FYI: There’s a new tool I’ve been using for the past few weeks and that I have been absolutely loving. It happens to be called FYI.
As someone that has to navigate documents across a few different Google domains (personal ones, side projects, companies) and probably as many Slacks, it’s always been frustrating to find the right document at the right time. It never seems to be there where you are.
I’ve seen coworkers come up with unique solutions, from bookmarking frequently-used ones to saving links on their Desktop, as well as my all-time favorite hack: leaving all the docs open all the time in all the browser tabs.
For all of Google Search’s power searching the web, something big is missing in experience when it comes to searching Google docs and spreadsheets. Nothing is intuitive.
Navigating to docs.google shows you docs – but not sheets. Strangely, the search feature in docs attempts to autocomplete results for sheets too. Of course, it will only show you five randomly-sorted results with no other context within. Navigating to sheets.google shows you sheets, but not docs. And at least it is consistent: you can search and have it autocomplete results for docs in this view. Going to drive.google is cool, sort of, because you finally have the concept of folders, but still have no idea how to look for them or use them. Which ones are private to me alone and which ones are folders that we’re sharing with specific teammates? If a file is shared with me, why do I have to “Add it to My Drive” to find it later?
Add to this that we’re all increasingly sharing Google docs links and PDFs in Slack – yet one more application and interface to search for the thing you wanted.
Enter FYI, a tool designed as a Chrome extension that allows you to search for documents across Drive, Slack, Dropbox, tabs and others.
Looking for a document for one of your weekly 1:1s? Find it from within Chrome, either through the Previous 7 days list or by quickly searching for it. Looking for a document you’re all working on because it has had updates since the last time you saw it? There it is: top of the list view. Sent out a Google Form and people have filled it in since last night? Same: under Today, first in view so you can catch up on all the new data collected.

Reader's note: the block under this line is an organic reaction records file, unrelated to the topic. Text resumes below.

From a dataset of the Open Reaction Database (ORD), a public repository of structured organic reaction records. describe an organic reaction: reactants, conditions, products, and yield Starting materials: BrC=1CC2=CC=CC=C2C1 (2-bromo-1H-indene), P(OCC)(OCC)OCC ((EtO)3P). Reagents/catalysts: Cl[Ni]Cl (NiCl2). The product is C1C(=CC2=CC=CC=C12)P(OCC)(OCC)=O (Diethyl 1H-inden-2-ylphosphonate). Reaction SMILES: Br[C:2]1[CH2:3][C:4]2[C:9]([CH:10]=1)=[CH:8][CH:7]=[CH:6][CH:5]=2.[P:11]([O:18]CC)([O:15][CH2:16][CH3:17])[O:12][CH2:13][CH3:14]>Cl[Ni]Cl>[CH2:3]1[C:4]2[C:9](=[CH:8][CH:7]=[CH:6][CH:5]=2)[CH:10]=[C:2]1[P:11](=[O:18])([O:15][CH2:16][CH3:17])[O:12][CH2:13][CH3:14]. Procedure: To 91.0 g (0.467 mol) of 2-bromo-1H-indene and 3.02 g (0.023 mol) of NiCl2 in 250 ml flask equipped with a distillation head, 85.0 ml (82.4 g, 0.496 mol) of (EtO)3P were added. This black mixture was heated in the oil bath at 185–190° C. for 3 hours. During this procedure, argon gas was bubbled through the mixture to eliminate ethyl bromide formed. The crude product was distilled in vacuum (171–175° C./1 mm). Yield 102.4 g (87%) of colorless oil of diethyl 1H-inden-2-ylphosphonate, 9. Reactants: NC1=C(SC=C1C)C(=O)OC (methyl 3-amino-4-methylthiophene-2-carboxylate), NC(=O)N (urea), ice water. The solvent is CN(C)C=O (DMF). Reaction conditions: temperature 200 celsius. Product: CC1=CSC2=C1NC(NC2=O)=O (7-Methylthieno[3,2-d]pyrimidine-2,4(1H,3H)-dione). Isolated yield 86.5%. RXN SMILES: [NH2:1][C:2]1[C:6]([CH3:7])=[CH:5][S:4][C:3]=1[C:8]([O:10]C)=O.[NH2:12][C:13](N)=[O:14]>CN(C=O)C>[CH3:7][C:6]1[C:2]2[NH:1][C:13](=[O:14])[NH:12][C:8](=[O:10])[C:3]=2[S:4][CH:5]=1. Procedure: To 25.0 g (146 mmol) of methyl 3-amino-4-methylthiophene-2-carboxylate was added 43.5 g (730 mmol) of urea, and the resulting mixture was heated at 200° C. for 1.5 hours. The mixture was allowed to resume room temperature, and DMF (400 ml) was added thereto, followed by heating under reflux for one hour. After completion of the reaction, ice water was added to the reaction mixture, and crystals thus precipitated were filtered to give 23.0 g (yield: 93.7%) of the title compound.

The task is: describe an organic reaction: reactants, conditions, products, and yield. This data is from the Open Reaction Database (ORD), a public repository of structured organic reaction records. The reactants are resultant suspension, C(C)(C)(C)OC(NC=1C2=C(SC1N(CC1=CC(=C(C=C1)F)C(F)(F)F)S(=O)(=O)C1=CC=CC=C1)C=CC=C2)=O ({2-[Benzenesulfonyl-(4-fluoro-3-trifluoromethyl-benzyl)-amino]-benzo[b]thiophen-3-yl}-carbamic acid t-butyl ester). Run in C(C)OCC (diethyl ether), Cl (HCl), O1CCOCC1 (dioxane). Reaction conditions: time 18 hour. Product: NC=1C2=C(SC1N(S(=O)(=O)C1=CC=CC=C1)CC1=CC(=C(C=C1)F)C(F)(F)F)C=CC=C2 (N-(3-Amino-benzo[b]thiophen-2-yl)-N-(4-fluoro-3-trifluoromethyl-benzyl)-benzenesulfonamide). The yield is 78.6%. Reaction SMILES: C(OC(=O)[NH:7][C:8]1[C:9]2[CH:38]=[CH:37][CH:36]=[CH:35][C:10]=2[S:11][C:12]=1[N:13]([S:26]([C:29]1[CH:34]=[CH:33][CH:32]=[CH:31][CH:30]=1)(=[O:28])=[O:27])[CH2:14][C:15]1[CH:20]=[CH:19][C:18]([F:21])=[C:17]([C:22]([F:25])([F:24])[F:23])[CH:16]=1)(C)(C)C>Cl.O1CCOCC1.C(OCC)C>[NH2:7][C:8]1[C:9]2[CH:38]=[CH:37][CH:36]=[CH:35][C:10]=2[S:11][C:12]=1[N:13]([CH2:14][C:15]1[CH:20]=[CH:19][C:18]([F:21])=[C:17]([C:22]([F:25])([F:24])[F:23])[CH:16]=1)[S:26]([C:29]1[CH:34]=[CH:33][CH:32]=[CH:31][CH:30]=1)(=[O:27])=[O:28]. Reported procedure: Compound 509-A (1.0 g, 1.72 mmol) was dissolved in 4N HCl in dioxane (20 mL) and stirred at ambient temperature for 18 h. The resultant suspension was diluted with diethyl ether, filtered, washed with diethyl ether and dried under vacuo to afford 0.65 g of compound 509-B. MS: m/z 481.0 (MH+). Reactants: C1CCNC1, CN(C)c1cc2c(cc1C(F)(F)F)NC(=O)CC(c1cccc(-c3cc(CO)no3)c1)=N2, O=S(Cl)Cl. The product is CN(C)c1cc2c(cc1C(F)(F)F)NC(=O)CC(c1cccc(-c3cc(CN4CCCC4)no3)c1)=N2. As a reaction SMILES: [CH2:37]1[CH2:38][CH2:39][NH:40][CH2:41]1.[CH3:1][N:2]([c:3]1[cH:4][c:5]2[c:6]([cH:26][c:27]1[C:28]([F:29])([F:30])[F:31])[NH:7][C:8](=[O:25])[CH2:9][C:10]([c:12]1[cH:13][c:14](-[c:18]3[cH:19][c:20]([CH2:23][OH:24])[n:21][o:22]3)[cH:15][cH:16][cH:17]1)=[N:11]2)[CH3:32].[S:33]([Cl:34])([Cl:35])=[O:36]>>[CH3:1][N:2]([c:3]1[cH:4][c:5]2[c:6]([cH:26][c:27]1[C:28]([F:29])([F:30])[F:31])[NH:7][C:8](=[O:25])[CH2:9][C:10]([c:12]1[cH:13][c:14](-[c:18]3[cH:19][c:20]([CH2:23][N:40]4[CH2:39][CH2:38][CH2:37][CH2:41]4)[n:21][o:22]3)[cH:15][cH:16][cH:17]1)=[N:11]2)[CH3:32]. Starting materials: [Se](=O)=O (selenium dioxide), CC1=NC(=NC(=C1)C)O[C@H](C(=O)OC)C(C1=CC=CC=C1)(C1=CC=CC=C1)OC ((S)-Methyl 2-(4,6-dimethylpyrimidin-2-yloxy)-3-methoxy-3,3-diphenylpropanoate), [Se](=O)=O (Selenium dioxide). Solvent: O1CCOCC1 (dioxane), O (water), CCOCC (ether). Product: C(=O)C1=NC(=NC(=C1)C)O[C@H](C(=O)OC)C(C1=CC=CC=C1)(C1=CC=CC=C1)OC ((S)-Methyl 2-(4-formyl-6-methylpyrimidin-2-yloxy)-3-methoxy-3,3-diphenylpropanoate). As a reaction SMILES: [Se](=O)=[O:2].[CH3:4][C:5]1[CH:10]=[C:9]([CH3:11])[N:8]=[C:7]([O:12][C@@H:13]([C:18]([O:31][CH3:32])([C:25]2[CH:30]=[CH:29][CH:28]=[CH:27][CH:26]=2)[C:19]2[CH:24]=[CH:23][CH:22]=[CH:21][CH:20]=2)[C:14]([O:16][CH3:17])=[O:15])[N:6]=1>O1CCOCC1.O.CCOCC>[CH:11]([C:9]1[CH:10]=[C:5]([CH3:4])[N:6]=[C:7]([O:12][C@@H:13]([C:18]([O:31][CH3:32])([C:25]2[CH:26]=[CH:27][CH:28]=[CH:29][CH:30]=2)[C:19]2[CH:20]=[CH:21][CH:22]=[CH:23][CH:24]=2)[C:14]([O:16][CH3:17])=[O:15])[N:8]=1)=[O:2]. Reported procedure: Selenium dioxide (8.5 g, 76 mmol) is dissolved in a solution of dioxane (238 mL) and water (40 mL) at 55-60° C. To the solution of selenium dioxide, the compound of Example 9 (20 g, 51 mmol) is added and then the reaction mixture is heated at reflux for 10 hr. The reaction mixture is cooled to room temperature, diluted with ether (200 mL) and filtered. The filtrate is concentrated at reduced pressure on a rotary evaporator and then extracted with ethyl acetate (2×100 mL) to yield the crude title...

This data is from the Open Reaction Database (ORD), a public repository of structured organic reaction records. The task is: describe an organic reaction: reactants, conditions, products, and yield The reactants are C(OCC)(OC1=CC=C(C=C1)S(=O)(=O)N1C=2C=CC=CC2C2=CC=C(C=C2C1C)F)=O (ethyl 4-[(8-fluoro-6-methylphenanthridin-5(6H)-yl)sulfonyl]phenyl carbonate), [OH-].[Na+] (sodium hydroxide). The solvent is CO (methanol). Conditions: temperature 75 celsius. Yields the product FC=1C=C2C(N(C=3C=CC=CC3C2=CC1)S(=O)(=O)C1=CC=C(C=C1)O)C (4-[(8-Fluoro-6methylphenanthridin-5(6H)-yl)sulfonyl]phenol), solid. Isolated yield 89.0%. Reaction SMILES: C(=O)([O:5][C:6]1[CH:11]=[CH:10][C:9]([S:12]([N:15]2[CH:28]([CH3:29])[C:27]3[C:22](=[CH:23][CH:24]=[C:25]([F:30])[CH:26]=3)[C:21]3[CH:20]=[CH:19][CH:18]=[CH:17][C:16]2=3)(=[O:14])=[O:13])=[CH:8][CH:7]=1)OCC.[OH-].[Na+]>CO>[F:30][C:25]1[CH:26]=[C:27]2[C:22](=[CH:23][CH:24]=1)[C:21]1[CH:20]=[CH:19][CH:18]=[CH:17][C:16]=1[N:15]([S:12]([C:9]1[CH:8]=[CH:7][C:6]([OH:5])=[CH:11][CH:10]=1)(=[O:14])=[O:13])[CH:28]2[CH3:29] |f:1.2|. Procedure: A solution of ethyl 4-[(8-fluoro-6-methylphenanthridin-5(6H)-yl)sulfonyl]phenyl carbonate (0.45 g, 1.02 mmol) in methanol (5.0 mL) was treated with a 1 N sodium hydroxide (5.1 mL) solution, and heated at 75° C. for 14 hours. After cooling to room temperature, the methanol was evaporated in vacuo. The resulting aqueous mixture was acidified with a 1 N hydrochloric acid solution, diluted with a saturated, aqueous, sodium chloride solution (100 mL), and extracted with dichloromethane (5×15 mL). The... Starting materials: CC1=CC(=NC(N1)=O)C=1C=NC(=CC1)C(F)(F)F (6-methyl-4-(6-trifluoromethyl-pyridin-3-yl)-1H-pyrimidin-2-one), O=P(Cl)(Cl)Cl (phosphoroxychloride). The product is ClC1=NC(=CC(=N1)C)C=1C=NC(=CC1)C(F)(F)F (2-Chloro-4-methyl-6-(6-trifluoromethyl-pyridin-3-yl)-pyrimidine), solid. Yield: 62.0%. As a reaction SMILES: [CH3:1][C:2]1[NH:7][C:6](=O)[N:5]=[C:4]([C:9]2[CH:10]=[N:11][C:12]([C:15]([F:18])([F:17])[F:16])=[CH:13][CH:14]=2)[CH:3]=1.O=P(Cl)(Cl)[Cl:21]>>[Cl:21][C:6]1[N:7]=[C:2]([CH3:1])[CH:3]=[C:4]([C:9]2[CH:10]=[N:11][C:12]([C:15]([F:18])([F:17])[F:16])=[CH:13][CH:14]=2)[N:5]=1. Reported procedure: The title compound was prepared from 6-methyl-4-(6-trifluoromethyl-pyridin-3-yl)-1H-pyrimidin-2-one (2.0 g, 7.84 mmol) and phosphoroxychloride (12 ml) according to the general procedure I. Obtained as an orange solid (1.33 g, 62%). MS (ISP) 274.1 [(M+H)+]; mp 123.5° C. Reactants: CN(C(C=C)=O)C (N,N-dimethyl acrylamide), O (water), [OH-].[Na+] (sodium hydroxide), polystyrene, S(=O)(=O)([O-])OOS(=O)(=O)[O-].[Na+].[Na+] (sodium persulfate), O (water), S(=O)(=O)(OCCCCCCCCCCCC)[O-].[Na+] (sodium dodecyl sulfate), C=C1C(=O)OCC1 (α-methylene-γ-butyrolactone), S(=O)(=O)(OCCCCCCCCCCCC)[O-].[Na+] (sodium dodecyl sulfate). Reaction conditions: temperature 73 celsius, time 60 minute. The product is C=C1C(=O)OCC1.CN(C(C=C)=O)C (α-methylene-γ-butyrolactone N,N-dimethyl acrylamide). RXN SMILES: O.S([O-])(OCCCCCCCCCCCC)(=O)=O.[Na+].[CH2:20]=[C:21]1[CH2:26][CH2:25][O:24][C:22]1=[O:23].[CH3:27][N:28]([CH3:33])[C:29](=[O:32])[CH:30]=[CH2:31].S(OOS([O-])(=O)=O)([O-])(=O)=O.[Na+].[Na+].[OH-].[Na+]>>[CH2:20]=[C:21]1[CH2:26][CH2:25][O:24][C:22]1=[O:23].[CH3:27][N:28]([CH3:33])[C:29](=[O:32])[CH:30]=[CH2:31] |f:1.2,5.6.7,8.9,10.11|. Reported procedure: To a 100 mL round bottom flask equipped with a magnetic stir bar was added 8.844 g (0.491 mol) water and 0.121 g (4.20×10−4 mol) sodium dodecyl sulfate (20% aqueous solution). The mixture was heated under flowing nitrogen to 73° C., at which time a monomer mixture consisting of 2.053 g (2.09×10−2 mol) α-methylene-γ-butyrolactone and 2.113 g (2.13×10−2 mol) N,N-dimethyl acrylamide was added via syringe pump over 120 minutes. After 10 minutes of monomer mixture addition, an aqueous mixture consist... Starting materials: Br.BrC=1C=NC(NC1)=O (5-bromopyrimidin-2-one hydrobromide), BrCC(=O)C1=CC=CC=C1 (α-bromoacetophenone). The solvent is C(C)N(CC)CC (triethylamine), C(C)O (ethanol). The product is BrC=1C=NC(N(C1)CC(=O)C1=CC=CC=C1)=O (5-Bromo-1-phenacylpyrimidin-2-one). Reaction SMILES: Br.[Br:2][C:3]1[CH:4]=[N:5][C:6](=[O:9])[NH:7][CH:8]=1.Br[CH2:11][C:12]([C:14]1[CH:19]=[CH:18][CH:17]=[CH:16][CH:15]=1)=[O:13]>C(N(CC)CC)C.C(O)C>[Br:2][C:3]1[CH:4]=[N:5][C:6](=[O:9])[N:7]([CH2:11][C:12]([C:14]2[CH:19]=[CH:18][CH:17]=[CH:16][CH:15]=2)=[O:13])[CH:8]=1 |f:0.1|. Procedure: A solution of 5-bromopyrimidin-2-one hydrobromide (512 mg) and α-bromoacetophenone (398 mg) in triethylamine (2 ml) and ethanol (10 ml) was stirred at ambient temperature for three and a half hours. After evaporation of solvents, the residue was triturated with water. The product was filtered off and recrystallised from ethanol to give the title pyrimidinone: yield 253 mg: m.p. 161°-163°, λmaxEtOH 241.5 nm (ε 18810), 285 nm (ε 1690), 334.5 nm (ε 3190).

I particularly love that it is designed as an extension and that it just takes up your ‘New Tab‘ view. When you’re about to open up a new document, you start by opening a new tab anyway, so this is a perfect way for a product to intersect behavior.
It’s the best use of ‘New Tab‘ action since…well, ever. I’ve tried various Chrome extensions over the years, but always seem to uninstall them after a week: they don’t provide enough value, and they take up too much memory and slow things down. FYI was the first one I immediately understood and wanted to keep.
By bundling the first version of the product as a Chrome extension, it plays nicely with where I spend most of my time and where I go first to look for documents. Each new Chrome profile I spin up (I have one for each domain) has the extension loaded locally within the profile. By having authentication at the Chrome-level instead of on a website somewhere, FYI keeps things cleaner and more efficient.
When it comes to document search now, I no longer have to keep switching between different apps to figure out where a thing was. It got me thinking that perhaps this is the start of an interesting trend in unbundling. Take a common feature from apps that hasn’t been doing the job (in this case, the search box and, in this case, for years) and pull it out to make it more useful.
I only occasionally write about new tools that I love, and this is one of those times. I’m not at all surprised it was created by friend Hiten and his colleague Marie at Product Habits. The care taken to understand the user, the problem and the experience that one would want shows immediately. It hooks you in from the first-time experience by clearly laying out what it is solving, and by showing the solution and document search results on first try. It’s a product where your first go-around is likely to be the same as your one-hundredth go-around, so once you see it that first time, you’re hooked forever.
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